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House of Commons Hansard #86 of the 39th Parliament, 1st Session. (The original version is on Parliament's site.) The word of the day was quebec.

Topics

Status of WomenOral Questions

11:55 a.m.

Conservative

Nina Grewal Conservative Fleetwood—Port Kells, BC

Mr. Speaker, hon. members will know that tomorrow, November 25, is the International Day for the Elimination of Violence Against Women.

I would like to take this opportunity to express my wholehearted support for efforts around the world to bring an end to the cruel and inhumane violence inflicted on women.

Could the Minister of International Cooperation tell us what our government is doing for women in developing countries?

Status of WomenOral Questions

11:55 a.m.

Louis-Saint-Laurent Québec

Conservative

Josée Verner ConservativeMinister of International Cooperation and Minister for la Francophonie and Official Languages

Mr. Speaker, I want this House to know that Canada has been actively dealing with this issue.

Take for example our mission in Afghanistan, where women have suffered greatly under the rule of the Taliban. Through our mission, we have already helped the Afghan people achieve progress in asserting their rights and taking control of their own future. Twenty seven per cent of members in the new Afghan Parliament are women and 75% of micro loans have been made to women. Women have access to health care, legal aid and literacy services, not to mention access to schooling for young girls. I have—

Status of WomenOral Questions

11:55 a.m.

Liberal

The Speaker Liberal Peter Milliken

The hon. member for Western Arctic.

Aboriginal AffairsOral Questions

11:55 a.m.

NDP

Dennis Bevington NDP Western Arctic, NT

Mr. Speaker, the Federal Court has ruled that the government has the duty to consult with the Dene Tha of northern Alberta on the development of the Mackenzie Valley pipeline.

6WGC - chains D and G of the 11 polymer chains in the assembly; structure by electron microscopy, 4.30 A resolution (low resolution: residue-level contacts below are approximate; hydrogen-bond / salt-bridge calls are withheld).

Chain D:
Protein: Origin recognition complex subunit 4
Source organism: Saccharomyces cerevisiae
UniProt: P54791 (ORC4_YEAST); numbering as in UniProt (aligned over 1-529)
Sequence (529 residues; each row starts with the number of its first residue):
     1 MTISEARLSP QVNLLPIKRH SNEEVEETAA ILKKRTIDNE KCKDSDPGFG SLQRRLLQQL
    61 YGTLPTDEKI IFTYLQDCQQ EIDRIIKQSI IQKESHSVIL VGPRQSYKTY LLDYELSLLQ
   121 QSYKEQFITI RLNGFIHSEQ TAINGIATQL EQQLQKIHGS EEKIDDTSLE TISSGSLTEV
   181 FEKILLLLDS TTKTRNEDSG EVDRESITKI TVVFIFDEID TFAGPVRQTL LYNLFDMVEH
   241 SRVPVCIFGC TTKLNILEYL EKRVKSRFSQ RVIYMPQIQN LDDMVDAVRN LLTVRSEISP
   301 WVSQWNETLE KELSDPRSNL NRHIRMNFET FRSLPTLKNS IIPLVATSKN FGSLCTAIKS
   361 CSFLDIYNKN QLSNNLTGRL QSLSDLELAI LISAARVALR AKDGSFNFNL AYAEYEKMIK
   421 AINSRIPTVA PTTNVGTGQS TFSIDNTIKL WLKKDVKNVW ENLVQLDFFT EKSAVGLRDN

The joint review panel has said that it will reconsider its hearing schedule in light of this court decision. However, the Minister of Indian Affairs and Northern Development says that this ruling will not slow down his push for the project.

How will the minister prove he cares about the concerns of the Dene Tha or the Deh Cho or the Sahtu? Are all these consultations just for show?

Aboriginal AffairsOral Questions

11:55 a.m.

Winnipeg South Manitoba

Conservative

Rod Bruinooge ConservativeParliamentary Secretary to the Minister of Indian Affairs and Northern Development and Federal Interlocutor for Métis and Non-Status Indians

Mr. Speaker, the Government of Canada is very supportive of the Mackenzie gas project. It is subject, though, to undergoing rigorous environmental assessments and regulatory review.

We will continue to discuss this project with all the parties involved. We do not want to pre-empt the economic benefits that will be there for all northerners and aboriginal Canadians.

Aboriginal AffairsOral Questions

11:55 a.m.

NDP

Dennis Bevington NDP Western Arctic, NT

Mr. Speaker, Canada needs northern gas, but the north needs a fair deal from Canada.

To the media last week the minister suggested that the decision of the Federal Court just did not matter. It seems to me the minister has forgotten his role in judgment on this process. He has a duty to hear from every northerner who has a stake in the pipeline.

Could the minister advise the House if he will be thinking of the needs of average northerners, particularly the needs of aboriginal northerners, upon whose land this pipeline will be built, or will he be thinking of the needs of his friends in the Petroleum Club?